If you really want to go overboard – figuratively speaking – Grimaldi Freighter Cruises offer 58-day voyages from Germany to Brazil via Africa. That costs from $3,900 each in a double and from $5,460 for a single.
Sometimes it’s possible to break your journey if you pick a shipping line that operates several vessels along one route. You can jump ship to spend time exploring one, or even several, destinations and continue your journey when the next ship passes through.
Fares are usually priced in Dollars and start at around $100 a day – low compared to luxury cruises, but you’re getting a lot less luxury. It also takes far longer, so multiply that by a month or two and it soon adds up. You’ll also pay to reach the port of departure and home again from your final destination, so forget any ideas about freighter travel being a cheap alternative.
So what would you DO all day? Well, you need to have the right mentality to even contemplate a month or more of ocean-going horizon-gazing. Could you really survive with none of the diversions a regular cruise or a land-lubbing holiday provides, such as a cinema, theatre, disco, gym, casino and lectures? You’ll dine with the officers or crew and any other passengers, but this isn’t wall-to-wall entertainment. If you go nuts after a couple of hours of solitude, stick to the madding crowds of conventional holidays.
If you’re fascinated by the intricacies of mechanical workings or navigation, the captain will probably let you visit the bridge, says Hans Schürmann, the director of Oceanus Freighter Travel. Then you can watch the officers at work and discuss all those baffling technicalities involved in modern navigation and communication equipment.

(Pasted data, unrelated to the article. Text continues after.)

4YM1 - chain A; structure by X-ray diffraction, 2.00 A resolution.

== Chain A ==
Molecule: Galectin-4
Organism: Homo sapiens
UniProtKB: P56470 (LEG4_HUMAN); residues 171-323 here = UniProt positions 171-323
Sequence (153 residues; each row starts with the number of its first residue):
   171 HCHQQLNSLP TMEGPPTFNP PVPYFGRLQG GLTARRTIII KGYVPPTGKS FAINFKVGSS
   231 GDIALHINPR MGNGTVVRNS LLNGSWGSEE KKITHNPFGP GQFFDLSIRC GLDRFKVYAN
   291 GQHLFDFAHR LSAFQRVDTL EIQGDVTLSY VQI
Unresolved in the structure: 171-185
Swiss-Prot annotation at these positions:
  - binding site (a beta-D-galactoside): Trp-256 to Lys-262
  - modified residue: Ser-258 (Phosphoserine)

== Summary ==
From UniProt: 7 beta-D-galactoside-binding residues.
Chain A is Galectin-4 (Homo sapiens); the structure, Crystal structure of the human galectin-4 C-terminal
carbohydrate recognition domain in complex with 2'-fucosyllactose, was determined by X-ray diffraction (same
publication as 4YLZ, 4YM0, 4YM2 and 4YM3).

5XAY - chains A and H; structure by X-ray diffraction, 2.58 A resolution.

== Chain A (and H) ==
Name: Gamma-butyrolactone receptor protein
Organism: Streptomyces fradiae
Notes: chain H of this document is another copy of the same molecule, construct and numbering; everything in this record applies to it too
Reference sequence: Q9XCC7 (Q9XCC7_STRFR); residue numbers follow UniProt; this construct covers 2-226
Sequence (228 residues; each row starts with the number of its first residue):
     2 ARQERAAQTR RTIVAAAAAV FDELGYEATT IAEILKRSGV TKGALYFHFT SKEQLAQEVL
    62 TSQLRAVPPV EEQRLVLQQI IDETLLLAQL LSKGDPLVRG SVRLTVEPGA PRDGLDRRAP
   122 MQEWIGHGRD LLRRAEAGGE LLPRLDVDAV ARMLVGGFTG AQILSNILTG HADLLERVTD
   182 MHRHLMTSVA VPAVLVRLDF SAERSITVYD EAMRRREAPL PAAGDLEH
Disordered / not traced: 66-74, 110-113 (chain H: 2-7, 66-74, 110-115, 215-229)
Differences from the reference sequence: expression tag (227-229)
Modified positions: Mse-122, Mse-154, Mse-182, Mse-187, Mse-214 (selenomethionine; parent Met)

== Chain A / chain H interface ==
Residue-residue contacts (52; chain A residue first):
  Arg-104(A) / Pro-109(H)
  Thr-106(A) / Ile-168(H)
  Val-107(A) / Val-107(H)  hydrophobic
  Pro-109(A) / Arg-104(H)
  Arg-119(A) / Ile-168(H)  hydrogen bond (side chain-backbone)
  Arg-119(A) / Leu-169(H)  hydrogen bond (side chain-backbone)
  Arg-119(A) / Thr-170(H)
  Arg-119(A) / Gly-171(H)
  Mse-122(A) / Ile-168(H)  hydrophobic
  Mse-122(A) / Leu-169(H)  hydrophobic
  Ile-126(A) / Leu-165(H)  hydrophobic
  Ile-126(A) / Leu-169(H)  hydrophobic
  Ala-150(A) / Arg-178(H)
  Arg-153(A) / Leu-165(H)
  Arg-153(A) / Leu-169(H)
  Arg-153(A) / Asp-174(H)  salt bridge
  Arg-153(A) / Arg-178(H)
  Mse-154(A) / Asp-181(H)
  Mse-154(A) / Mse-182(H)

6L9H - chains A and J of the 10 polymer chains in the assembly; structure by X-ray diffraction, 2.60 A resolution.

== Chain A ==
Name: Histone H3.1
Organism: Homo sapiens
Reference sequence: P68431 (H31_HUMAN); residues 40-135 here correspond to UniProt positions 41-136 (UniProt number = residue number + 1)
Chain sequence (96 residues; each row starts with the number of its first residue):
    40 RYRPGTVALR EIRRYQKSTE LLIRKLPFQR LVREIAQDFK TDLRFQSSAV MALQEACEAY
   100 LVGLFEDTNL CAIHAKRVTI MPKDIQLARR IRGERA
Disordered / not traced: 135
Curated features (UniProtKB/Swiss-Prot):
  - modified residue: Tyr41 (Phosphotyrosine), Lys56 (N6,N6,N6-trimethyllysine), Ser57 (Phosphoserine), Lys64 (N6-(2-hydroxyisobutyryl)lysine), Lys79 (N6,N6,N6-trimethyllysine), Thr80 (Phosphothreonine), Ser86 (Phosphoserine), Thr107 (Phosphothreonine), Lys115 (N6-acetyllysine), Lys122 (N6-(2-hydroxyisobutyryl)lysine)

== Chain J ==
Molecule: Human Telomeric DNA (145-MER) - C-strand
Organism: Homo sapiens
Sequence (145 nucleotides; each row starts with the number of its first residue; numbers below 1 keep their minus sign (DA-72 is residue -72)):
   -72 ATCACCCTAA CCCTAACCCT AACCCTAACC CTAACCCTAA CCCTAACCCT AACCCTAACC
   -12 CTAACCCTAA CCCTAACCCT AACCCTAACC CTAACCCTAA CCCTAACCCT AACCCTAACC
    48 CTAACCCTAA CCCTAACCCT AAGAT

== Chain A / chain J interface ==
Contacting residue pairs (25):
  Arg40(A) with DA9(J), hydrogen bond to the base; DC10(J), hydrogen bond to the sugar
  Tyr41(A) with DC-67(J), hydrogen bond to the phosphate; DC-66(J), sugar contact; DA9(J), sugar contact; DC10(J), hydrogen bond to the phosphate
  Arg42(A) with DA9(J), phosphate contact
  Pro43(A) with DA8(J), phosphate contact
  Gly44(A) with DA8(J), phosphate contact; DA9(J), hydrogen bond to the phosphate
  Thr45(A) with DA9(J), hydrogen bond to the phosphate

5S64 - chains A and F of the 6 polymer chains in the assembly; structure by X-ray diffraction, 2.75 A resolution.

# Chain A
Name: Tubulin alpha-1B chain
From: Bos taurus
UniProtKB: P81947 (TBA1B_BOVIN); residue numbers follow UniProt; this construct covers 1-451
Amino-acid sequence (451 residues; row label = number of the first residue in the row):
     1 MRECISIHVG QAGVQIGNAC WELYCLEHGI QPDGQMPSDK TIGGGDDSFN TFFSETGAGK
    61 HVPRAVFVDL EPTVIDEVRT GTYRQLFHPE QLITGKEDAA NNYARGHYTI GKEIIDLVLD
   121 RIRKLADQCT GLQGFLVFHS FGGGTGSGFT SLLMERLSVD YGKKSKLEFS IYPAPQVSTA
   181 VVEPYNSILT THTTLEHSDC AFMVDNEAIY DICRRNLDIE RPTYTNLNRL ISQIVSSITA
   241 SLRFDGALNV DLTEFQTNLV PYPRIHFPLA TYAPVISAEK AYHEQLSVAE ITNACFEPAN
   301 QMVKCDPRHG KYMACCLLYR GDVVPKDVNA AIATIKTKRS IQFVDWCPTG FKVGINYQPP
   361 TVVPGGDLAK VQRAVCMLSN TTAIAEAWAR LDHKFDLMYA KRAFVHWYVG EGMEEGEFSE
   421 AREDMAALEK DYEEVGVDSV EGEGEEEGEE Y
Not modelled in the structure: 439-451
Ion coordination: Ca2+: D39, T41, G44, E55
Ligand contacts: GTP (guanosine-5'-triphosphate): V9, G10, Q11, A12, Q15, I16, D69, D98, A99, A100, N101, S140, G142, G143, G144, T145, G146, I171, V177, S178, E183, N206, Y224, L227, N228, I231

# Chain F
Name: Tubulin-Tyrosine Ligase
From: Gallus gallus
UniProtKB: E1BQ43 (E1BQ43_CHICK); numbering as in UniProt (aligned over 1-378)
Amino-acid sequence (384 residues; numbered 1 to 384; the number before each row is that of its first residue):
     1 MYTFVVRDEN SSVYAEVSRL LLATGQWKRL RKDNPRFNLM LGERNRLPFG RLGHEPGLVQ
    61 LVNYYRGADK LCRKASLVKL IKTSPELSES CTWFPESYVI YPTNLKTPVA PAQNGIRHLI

Margi Mostue, a former President of Freighter World Cruises, admits she feared it would be boring until she took her first trip. “I found that my days disappeared quickly and I was busy all the time. Most freighters offer a small exercise room, swimming pool and TV for viewing a selection of video movies,” she says. “How many of us take the time to relax on an uncrowded deck in a comfortable deck chair with a good book and binoculars? Just watch the ocean go by and experience the occasional dolphins, whales, fish and sea birds in your path. These are some of life's special moments and partly what freighter cruising is all about.”